• The body was preserved in salts and spices and then wrapped in linen.
  • This mummy was then placed into a wooden coffin, called a sarcophagus, sometimes made of pure gold.
  • Amulets or jewels were then placed on the body.
  • Adults were buried with furniture, artwork, and pottery.
  • Children were buried with toys. This gave the dead items to keep them happy in the afterlife.
  • The sarcophagus was then placed into the pyramid tombs to enjoy their time in the afterlife.

Draw the Egyptian social pyramid.

Upper and Lower Egypt

  • Remember the mountains and flat plain of Egypt’s geography?
    • Southern Egypt is called Upper Egypt (located high in the mountains)
      • The pharaoh of Upper Egypt wore a white crown.
    • Northern Egypt is called Lower Egypt (located in the plain next to the Mediterranean Sea.
  • King Narmer (aka: Menes) united Upper and Lower Egypt and also the crown.
  • A mural of Narmer or Menes conquering Lower Egypt (c.a. 3100 B.C.)

Test stop Questions? Copy and answer the following questions.

  • How did the pharaoh combine religion and government?
  • What are the 2 areas of Egypt known as?
  • Describe the crowns of Egypt.
  • Who united Upper and Lower Egypt?
  • Be able to draw and fill in the social pyramid.

The 3 Kingdoms of Egypt

  • The ancient Egyptian timeline is divided into three big blocks of time – the Old Kingdom, the Middle Kingdom, and the New Kingdom.

The Old Kingdom The Pyramid Age (500 years)

  • Pharaohs had absolute power and were considered to be gods on earth.
  • King Narmer (Menes) unified Upper and Lower Egypt.
  • Pyramids, including the Great Pyramid of Giza, are built to serve as tombs for the pharaohs.
  • Mummification was used to preserve dead bodies.

The Middle Kingdom The Golden Age (300 years)

  • Pharaohs should be “good kings”; wise and gifted rulers.
  • Built strong armies and fortresses.
  • Egypt conquered Nubia and invaded Syria and Palestine.
  • Literature and the arts expanded and greatly improved through contact with trading countries.
  • Pharaohs were buried in secret places.

The New Kingdom The Empire (500 years)

  • Pharaohs should be all powerful; great kings and queens.
  • Created an empire through force and military conflict.
  • The first female pharaoh, Hatshepsut, ruled.
  • The Valley of the Kings is created; all pharaohs are buried here.
  • Egyptians become monotheistic.
  • The Pyramid of Meydum
  • The Bent Pyramid
  • The Great Pyramids of Giza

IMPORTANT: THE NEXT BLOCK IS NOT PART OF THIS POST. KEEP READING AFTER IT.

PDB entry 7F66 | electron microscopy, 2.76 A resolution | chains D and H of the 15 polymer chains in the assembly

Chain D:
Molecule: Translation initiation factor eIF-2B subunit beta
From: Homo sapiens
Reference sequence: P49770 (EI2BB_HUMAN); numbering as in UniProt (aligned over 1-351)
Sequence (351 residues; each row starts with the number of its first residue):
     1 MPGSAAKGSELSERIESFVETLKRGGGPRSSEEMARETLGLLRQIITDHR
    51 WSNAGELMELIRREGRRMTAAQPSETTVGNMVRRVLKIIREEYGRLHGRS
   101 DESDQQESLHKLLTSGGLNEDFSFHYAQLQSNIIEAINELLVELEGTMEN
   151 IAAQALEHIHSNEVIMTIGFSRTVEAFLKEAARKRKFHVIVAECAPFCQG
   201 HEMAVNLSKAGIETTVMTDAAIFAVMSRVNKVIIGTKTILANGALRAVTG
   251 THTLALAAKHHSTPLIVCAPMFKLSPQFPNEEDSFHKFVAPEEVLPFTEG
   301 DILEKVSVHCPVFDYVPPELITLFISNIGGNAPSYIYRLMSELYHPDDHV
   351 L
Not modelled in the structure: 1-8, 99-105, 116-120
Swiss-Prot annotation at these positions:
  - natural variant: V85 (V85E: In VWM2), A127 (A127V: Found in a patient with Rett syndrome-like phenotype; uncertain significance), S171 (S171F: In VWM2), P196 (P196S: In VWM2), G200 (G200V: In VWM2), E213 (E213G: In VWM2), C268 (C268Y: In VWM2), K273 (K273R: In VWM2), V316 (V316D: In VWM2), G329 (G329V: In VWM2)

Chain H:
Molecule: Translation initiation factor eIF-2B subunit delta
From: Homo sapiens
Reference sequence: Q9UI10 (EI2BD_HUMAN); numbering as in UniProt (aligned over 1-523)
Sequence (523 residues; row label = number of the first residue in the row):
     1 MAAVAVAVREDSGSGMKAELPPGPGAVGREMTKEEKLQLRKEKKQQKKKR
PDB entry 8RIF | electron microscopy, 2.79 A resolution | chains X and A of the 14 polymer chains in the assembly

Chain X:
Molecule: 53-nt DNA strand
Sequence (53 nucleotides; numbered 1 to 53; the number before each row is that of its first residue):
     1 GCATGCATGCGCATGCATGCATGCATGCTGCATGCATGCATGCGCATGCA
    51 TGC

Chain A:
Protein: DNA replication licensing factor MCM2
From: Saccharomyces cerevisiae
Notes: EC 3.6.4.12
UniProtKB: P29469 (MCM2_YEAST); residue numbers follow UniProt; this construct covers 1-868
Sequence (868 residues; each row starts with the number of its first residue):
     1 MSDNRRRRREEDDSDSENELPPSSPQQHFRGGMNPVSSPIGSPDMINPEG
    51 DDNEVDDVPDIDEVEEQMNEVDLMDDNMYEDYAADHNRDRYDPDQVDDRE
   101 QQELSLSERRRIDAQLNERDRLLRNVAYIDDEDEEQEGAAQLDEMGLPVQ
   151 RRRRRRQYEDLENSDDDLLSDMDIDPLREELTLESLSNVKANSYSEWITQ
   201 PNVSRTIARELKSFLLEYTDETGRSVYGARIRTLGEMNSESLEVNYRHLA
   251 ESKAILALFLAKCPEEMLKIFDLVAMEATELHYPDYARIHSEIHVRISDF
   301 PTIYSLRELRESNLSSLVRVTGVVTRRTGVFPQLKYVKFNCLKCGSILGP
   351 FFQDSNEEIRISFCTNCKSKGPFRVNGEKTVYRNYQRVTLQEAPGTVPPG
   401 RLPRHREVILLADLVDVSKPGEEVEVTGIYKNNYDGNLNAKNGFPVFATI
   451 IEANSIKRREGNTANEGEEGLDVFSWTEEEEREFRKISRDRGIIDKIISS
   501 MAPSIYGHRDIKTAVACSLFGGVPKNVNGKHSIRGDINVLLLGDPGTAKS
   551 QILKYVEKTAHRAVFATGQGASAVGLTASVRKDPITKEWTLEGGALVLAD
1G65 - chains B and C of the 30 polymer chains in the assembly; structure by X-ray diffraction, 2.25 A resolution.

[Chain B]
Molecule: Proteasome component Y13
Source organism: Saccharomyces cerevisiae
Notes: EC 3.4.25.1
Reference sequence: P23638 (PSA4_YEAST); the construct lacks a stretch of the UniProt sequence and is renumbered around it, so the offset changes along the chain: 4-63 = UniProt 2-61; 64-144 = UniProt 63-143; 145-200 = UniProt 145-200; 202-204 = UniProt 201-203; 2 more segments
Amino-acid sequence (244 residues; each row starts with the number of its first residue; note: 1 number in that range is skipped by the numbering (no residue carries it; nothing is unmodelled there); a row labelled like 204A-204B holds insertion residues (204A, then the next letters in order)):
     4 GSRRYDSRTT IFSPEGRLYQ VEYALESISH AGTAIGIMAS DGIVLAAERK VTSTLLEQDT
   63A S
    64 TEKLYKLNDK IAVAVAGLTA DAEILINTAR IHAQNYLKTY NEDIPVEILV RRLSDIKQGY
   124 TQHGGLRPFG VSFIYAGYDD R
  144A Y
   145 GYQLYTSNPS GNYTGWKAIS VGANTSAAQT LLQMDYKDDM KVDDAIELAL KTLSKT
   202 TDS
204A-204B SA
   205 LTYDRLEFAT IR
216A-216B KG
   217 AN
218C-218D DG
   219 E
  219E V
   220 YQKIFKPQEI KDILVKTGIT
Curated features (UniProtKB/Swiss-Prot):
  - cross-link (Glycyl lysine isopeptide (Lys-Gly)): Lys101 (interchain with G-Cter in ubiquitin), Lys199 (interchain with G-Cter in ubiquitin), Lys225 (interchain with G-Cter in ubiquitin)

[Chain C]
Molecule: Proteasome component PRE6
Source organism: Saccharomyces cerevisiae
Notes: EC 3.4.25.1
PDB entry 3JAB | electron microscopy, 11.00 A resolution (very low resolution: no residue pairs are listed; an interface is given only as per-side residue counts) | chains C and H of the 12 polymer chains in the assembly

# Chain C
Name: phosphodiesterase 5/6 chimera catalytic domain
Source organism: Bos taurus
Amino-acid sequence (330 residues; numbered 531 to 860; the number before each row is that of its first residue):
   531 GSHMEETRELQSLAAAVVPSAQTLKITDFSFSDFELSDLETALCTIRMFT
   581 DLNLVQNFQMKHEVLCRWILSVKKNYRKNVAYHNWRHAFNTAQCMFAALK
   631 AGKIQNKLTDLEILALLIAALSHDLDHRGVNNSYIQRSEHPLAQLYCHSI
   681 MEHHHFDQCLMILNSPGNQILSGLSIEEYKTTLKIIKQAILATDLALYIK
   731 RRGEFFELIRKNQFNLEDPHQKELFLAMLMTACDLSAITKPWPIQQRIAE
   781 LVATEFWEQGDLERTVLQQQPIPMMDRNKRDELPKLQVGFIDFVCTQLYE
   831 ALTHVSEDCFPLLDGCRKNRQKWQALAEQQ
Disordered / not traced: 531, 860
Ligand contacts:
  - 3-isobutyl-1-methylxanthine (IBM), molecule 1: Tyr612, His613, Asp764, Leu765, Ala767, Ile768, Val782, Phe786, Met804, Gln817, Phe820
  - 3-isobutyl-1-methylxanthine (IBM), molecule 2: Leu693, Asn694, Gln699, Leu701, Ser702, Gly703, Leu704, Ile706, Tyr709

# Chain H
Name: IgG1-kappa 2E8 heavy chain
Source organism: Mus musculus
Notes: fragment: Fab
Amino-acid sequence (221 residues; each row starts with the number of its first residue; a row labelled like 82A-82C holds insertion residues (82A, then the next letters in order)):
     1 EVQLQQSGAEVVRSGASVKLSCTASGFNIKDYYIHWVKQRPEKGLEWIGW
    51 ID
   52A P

Test stop…

  • Make sure you know:
    • what the 3 kingdoms are
    • The role of the pharaoh in each kingdom
    • Major contributions to Egyptian life from each kingdom

Egyptian Writing

  • Over 5000 years ago, the ancient Egyptians wrote things down using a picture writing called hieroglyphics.
  • The people who did the actual writing were called scribes
  • The ancient Egyptians believed that it was important to record and communicate information about religion and government.


  • A cartouche is an oblong enclosure
  • with a horizontal line at one end,
  • indicating that the text enclosed
  • is a royal name.

Writing and language of Egypt

  • How do we know so much about the Egyptians?
    • Because they loved to write!
  • Egyptians, mainly scribes, wrote laws, trade records, ruling family information, and myths and legends using hieroglyphics.
  • Another “gift” from the Nile River was papyrus made from the reeds that grew alongside the banks of the river.
  • Egyptians harvested the papyrus and flattened the pulp from the center of the reeds into sheets of paper.
  • On these sheets were the recordings of the scribes.

Rosetta Stone

  • Over time the Egyptian method of writing changed from one form to another. As it changed, more and more people forgot how to read the hieroglyphics.
  • Finally around 1800 CE, a stone was found called the Rosetta Stone.
  • On the stone there were three kinds of writing telling the same story.
    • At the bottom was Greek (which the archaeologists could read)
    • In the middle was Demotic-a later Egyptian writing (which could be read too)
    • At the top was hieroglyphics. Archaeologists could translate it based on the meanings, words, and symbols from the other two languages!

Test stop Questions? Copy and answer the following questions.

  • What was the main written language of the Egyptians?
  • What gift from the Nile was used by scribes to record details of Egyptian life?
  • Explain what the Rosetta Stone is and its importance.

Activity: Write like an Egyptian Create a cartouche of your name using ancient Egyptian hieroglyphics.